School Reunion (Doctor Who)

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170 – "School Reunion"
Doctor Who episode
School Reunion.jpg
The characters of Sarah Jane and K-9 return to the show after 23 years
Cast
Others
Production
Writer Toby Whithouse
Director James Hawes
Script editor Helen Raynor
Producer Phil Collinson
Executive producer(s) Russell T Davies
Julie Gardner
Incidental music composer Murray Gold
Production code 2.3
Series Series 2
Length 45 minutes
Originally broadcast 29 April 2006
Chronology
← Preceded by Followed by →
"Tooth and Claw" "The Girl in the Fireplace"

"School Reunion" is the third episode in the second series of the British science fiction television series Doctor Who. It first aired on 29 April 2006.[1] The episode's narrative takes place some time after the events of "The Christmas Invasion". In the episode's TARDISODE, Mickey Smith alerts the Doctor and Rose Tyler to a comprehensive school where strange things are happening, such as UFO sightings. At the school, the Doctor encounters his former companion Sarah Jane Smith and the robotic dog, K-9 Mark III, he sent her, who likewise were interested by the current events. Together, they discover the force behind the events, a race known as the Krillitanes, and work to prevent them gaining control of the universe.

The use of the Doctor's previous companions, in particular Sarah Jane and K-9, was first proposed in 2003 to the BBC. After the episode was produced, Elisabeth Sladen was approached by the BBC to star in a spin-off, The Sarah Jane Adventures, which also included K-9 in several stories. The episode was positively reviewed, with an Appreciation Index of 85% ("Excellent").

Plot[edit]

Mr. Finch, the headmaster of Deffry Vale School, has been changing the school to improve the students' performance; his changes include free lunches with special chips. The Doctor, under the alias "John Smith", is undercover as a science teacher in the school, and his companion, Rose Tyler, is working undercover in the school's cafeteria. The Doctor is surprised by the good behavior of the students and intrigued by the uncommon intelligence of one of his physics students. Both the Doctor and Rose relate the mysterious events around the school to the chips: Rose observes that the chip oil has an adverse effect on the other kitchen staff, who must use hazmat suits to handle the oil, while the Doctor notes that the chips themselves are making children more intelligent.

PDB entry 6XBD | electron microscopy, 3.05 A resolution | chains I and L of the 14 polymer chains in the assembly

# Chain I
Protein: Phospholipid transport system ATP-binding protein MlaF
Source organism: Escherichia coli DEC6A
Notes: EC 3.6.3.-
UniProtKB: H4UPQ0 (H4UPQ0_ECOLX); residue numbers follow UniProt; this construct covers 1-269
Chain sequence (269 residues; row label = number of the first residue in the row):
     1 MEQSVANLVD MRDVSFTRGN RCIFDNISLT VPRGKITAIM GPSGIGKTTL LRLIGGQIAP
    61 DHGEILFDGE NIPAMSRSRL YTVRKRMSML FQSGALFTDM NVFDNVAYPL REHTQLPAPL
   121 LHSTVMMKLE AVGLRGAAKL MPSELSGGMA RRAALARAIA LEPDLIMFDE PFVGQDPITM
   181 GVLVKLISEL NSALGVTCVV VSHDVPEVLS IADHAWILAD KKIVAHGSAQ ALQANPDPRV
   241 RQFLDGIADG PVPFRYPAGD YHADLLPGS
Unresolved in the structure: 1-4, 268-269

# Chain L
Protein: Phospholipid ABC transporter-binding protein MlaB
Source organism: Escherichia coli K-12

Mr. Finch's successes have aroused media attention — in particular, the attention of investigative journalist Sarah Jane Smith. While at first the Doctor feigns ignorance (but is barely able to restrain his pleasure at seeing her again), when Sarah Jane discovers the TARDIS during the night, he reveals his identity to her. Sarah Jane meets Rose and Mickey, with an immediate rivalry sparking between the two women. As the group searches the school, they find thirteen bat-like creatures asleep in Finch's office. Returning to Sarah Jane's car, the journalist reveals a battered, inactive K-9 Mark III, who—once repaired—identifies the chip oil as Krillitane oil. Rose, unaware that the Doctor had even had past companions, confronts him; he replies sadly that, while she can spend the rest of her life with him, he cannot spend the rest of his life with her, so he must remain aloof.